Author Topic: Need some help fixing CPC6128 not booting  (Read 17793 times)

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Offline arnoldemu

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Re: Need some help fixing CPC6128 not booting
« Reply #125 on: 10:56, 14 May 14 »
http://info-coach.fr/atari/hardware/fd-hard/cd-8002-1.pdf

all in here.

mfm.
double density.
ibm system 34 floppy disc format.

the information near the end shows the gap, id and data fields.

it also describes the mfm encoding too.
My games. My Games
My website with coding examples: Unofficial Amstrad WWW Resource

Offline RobertM

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Re: Need some help fixing CPC6128 not booting
« Reply #126 on: 10:41, 15 May 14 »
Hi all, I am stuck again.

I downloaded CPCDiskXP in the hope that I could format some 3.5" disks in a format that the CPC can use.

I don't have a Floppy Port on my main board so I am using a USB floppy. Unfortunately it looks like CPCDiskXP can't format a USB floppy, it can only format a Floppy connected to the main board. Is that correct???

This is frustrating lol, If I had CP/M on a 3.5" in the correct format then I could just use the CPC to format disks.

Just to get that first disk @#$%&!

OK, It looks like I have to put together another PC and load XP and use a main board connected Floppy Drive Just to get **something** that will work on the CPC with a 3.5" drive.

OH Please ... is there any other way ????

I haven't done the hardware on the CPC yet. I am going to connect a 3.5" 1.44MB Floppy drive to the internal floppy connector. The 3.5" I have doesn't use 12 Volts so the existing 5 Volt power supply should run it. (5V - 3A). The floppy drive uses less than one AMP.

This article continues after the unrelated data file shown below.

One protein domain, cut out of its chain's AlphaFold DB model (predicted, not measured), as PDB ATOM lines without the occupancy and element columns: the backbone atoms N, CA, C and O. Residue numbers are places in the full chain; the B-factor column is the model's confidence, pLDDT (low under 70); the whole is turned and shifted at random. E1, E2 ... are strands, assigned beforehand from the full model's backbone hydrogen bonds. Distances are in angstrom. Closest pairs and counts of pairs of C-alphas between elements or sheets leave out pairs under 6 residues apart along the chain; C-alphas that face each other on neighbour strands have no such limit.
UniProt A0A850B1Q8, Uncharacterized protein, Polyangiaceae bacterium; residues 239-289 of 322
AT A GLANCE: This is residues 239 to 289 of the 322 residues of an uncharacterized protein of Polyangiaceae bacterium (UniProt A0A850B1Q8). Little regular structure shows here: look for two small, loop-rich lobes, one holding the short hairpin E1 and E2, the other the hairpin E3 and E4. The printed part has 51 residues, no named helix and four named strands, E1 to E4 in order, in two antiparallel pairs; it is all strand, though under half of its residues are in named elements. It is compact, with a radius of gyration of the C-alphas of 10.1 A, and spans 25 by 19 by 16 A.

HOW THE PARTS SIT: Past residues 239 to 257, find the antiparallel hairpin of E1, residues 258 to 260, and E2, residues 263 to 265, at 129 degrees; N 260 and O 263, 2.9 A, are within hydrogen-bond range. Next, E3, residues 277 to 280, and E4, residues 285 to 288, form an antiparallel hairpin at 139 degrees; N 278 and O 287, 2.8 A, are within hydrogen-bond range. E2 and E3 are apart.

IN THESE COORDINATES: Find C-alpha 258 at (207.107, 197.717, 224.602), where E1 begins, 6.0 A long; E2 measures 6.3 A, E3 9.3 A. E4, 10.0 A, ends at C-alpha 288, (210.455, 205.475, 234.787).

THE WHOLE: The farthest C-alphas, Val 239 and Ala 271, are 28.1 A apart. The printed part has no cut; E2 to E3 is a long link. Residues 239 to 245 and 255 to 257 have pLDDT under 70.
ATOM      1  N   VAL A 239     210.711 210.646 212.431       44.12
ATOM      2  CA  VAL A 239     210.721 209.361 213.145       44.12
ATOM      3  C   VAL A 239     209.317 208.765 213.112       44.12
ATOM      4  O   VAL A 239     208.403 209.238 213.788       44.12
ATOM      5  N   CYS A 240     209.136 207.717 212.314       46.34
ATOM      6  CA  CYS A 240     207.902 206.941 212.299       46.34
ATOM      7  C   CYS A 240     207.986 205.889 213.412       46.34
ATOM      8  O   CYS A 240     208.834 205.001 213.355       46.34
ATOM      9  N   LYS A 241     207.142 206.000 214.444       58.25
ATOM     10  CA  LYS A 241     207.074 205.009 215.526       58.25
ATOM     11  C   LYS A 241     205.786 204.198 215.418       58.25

I tried the DOS Format switches with the UBS Floppy drive and the Floppy disk hole covered over (Double Density), All I get is 'Format not supported'.


Offline Bryce

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Re: Need some help fixing CPC6128 not booting
« Reply #127 on: 11:12, 15 May 14 »
Don't you know anyone with a PC with internal floppy that you could use once? I use ManageDSK to format CPC floppies on the PC, but I don't think it works on USB drives either.
There are also several other CPC users in Australia, maybe one of them can send you CP/M on the 3.5in floppy?

Bryce.

Offline RobertM

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Re: Need some help fixing CPC6128 not booting
« Reply #128 on: 11:17, 18 May 14 »
Hi Bryce,
              I have installed a floppy into the CPC case to work as drive A.

I followed a picture you have here -
Adaptor Cable for Internal HxC
and it didn't work.

The three signals that seem to be transposed in the picture are ...
Main Board - Floppy Drive
NC         ->   /DriveB
Drive0    ->  MotorA
/Index    ->  /Index

NOT transposed is -
/MotorOn   -> /MotorB

I looked up how a 'standard' 3.5" floppy works and found that by default they are hard wired as DriveB

So I just transposed the last two wires - /Index to give -